Writing copy for advertising material is a skill that can be mastered through practise. By applying these guidelines, one can learn how to write copy that sells a client’s products.
How to Create an Advertising Strategy
From producing long copy ads to crafting punchy headlines, copywriters are responsible for a brand’s language. Before launching into writing copy, any copywriter first needs to understand the advertising strategy.
An ad consists of two parts: the ‘what’ and the ‘how’. The ‘what’ is the strategy – the plan, the ad’s big idea or concept, its selling argument; the ‘how’ is the execution of that strategy – the particular form it takes: the images, language, layout and media placement (radio, print, television, etc.). To develop a strong strategy, copywriters need to understand three elements: the product, the consumer, and the marketplace.
- The product: What exactly is the client selling?
- The consumer: Who is the client selling to?
The marketplace: How does the client’s product (and its advertising) fit into the array around it?
In George Felton’s Advertising: Concept and Copy¬ – 2nd ed.(NY: W.W. Norton & Company) he writes, “Your goal is to understand the parts of the advertising scenario so well that you see how they all fit together – to know enough to write an ad that works, that talks to real people about real needs.” Thus writing copy for ads does not happen in a vacuum, but many elements, as mentioned above, should be considered.
How to Write Slogans
Slogans are also called taglines, theme lines or payoff lines. Many brands use these lines effectively as a means to create brand recall and recognition in the consumer’s mind. When applied correctly, slogans can contribute to a brand’s identification and increase awareness. Slogans are meant to be short, simple, to the point and easily recognisable. Here are some guidelines to help copywriters to think up slogans:
Elevate the product: Look for the product’s greatest benefit, emphasise it.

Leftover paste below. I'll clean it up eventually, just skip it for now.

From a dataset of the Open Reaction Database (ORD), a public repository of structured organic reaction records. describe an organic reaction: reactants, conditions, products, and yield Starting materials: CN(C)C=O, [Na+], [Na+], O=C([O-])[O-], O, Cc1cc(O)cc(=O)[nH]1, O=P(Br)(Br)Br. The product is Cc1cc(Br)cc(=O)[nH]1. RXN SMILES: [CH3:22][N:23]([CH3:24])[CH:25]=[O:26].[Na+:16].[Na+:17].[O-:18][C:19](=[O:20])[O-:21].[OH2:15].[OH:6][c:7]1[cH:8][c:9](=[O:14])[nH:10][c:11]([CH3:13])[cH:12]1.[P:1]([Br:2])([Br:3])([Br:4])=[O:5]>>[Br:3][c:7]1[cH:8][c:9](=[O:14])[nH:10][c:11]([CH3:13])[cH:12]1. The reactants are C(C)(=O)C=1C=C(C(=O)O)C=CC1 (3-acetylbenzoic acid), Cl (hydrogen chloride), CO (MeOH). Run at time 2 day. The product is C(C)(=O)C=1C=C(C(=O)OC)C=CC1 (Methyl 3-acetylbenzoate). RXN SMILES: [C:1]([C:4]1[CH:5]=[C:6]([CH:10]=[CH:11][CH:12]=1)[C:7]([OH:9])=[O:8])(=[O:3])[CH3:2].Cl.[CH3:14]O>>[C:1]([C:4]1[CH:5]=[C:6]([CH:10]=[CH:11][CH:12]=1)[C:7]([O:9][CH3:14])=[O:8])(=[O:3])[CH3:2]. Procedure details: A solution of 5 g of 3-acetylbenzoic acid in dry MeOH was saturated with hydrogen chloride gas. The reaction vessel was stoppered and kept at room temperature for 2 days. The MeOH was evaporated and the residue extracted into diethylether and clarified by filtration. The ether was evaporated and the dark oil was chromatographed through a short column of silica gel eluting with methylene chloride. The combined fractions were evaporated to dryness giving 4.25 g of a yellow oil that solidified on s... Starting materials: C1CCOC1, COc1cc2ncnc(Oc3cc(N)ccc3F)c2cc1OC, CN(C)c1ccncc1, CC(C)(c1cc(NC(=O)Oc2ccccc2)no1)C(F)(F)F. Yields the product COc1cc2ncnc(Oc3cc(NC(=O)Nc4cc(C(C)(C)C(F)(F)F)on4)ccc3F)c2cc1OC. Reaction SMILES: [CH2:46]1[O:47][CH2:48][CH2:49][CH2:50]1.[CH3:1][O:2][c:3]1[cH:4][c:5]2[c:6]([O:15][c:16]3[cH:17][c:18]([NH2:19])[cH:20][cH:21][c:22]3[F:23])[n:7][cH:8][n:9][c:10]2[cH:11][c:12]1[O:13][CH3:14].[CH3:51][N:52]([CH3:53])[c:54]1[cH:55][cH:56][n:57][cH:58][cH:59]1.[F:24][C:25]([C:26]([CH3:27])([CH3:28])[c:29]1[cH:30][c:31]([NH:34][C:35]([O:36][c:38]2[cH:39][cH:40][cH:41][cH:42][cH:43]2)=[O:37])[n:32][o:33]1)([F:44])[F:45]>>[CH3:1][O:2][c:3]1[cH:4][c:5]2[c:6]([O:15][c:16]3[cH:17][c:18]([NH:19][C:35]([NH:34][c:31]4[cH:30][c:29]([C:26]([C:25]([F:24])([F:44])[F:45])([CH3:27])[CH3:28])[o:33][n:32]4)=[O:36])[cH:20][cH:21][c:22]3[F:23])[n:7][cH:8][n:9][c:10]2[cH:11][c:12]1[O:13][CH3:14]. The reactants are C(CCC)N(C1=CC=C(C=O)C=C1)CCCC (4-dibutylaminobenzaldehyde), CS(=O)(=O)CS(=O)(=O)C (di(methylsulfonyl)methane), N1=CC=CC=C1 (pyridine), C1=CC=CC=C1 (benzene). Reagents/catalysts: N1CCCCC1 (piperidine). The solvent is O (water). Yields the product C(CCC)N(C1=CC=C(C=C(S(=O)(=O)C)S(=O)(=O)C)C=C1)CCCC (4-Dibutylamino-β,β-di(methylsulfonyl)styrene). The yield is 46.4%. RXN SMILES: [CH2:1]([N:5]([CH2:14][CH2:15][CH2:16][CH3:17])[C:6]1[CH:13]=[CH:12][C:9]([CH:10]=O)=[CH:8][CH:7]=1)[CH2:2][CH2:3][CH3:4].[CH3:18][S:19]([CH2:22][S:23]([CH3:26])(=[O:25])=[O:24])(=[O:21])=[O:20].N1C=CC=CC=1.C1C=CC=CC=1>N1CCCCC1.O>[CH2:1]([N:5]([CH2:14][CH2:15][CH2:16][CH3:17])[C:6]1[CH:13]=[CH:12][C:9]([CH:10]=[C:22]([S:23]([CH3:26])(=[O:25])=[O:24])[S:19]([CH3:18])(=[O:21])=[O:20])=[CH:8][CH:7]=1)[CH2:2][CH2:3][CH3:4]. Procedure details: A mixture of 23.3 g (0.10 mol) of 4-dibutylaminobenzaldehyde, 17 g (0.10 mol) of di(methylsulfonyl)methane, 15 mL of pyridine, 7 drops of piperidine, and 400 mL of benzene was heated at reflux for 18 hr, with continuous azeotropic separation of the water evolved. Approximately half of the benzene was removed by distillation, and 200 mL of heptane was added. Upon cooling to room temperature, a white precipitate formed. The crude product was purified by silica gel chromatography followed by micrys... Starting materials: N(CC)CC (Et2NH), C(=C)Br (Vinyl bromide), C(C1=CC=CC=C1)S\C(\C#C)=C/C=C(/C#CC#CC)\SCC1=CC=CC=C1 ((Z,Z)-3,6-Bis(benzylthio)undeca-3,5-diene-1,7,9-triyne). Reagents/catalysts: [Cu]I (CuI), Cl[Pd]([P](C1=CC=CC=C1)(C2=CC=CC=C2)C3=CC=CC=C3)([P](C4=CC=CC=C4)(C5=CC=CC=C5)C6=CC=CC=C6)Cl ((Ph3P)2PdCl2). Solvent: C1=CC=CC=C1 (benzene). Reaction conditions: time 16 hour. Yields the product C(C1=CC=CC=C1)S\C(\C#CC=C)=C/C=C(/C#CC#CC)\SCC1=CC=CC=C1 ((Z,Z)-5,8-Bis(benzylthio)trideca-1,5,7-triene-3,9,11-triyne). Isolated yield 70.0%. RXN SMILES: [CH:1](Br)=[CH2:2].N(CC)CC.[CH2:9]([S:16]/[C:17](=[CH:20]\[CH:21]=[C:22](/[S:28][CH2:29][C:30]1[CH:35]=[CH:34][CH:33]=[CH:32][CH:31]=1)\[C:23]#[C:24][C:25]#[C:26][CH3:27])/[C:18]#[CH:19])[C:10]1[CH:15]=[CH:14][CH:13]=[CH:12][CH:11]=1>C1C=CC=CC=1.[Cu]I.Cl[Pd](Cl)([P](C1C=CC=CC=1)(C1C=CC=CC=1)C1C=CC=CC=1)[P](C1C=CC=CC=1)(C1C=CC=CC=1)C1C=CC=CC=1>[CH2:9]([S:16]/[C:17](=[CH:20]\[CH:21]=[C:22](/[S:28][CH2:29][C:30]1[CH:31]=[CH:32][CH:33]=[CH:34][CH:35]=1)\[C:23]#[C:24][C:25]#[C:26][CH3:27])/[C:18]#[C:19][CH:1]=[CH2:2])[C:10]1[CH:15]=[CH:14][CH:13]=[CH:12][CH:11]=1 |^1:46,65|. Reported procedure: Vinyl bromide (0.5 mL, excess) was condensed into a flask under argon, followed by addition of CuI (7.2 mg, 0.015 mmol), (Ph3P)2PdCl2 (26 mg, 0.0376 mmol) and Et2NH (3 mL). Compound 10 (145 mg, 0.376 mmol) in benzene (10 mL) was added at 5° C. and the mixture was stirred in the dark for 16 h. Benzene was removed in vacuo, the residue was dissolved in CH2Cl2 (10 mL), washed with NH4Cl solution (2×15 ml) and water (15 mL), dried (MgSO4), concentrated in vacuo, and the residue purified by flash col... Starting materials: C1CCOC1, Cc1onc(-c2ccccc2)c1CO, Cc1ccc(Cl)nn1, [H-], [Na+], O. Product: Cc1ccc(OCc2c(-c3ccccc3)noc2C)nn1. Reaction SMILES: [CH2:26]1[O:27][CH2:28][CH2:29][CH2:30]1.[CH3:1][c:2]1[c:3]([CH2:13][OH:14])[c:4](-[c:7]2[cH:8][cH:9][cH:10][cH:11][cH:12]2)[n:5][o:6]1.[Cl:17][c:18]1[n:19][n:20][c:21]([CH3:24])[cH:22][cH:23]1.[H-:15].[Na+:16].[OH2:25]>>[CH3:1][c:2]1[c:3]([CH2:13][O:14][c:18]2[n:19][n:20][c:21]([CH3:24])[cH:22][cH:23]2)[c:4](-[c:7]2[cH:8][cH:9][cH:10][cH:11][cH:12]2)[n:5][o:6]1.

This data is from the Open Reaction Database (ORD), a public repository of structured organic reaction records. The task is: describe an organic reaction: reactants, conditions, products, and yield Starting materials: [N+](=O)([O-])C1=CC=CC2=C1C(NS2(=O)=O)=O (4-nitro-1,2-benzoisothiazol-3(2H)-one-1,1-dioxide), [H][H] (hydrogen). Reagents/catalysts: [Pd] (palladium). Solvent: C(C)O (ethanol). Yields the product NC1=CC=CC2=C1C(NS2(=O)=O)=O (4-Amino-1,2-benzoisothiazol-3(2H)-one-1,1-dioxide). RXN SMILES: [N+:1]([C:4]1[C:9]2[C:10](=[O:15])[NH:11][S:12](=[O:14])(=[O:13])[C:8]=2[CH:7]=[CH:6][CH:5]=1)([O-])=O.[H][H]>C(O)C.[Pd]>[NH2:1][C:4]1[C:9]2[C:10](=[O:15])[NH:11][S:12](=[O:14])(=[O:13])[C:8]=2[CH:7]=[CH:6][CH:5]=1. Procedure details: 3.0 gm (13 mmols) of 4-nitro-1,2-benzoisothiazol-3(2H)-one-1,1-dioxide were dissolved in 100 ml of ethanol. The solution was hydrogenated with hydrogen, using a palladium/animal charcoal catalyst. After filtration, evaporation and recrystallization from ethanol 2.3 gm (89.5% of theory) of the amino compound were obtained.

Differentiate from the competition.
Don’t sell features, but benefits: It’s not about what the product offers, but how those features can be turned into real benefits for the consumer.
Find the human truth: Say what people are thinking. Through tapping into the consumer’s mind, copywriters can make the advertising communication more real.
Try parallelism and opposition: By placing ideas or notions against or next to each other, copywriters can highlight the product’s benefit.
Tweak, twist, or add a cliché: Play around with well-known phrases, twist them and see what happens.
Play tricks with type and punctuation: If it works for the brand, bring in punctuation that adds more meaning to the message.
Don’t be clever, be clear: The most successful slogans are those that stick to one message and are to the point.
Keep it short, simple: Effective slogans are the ones that are short and crisp.
Above all, solve the problem: Slogans need to solve advertising problems and should say what is most needed.
Ten Tips for Writing More Effective Copy
- Use the following tick list when writing copy for ads:
- Don’t use fancy words.
- Omit adjectives and adverbs.
- Describe the benefit of the product, not the feature.
- Write like the consumer speaks.
- Keep copy focused on one main idea.
- Focus on one, clear Unique Selling Point (USP) of the brand.
- Try to find words that stick, like Nike’s ‘Just Do It’.
- Check spelling. There is no excuse for a copywriter to make spelling mistakes
- Test consumer’s reactions to the copy, adjust if necessary.
Craft copy again and again, until it’s just right.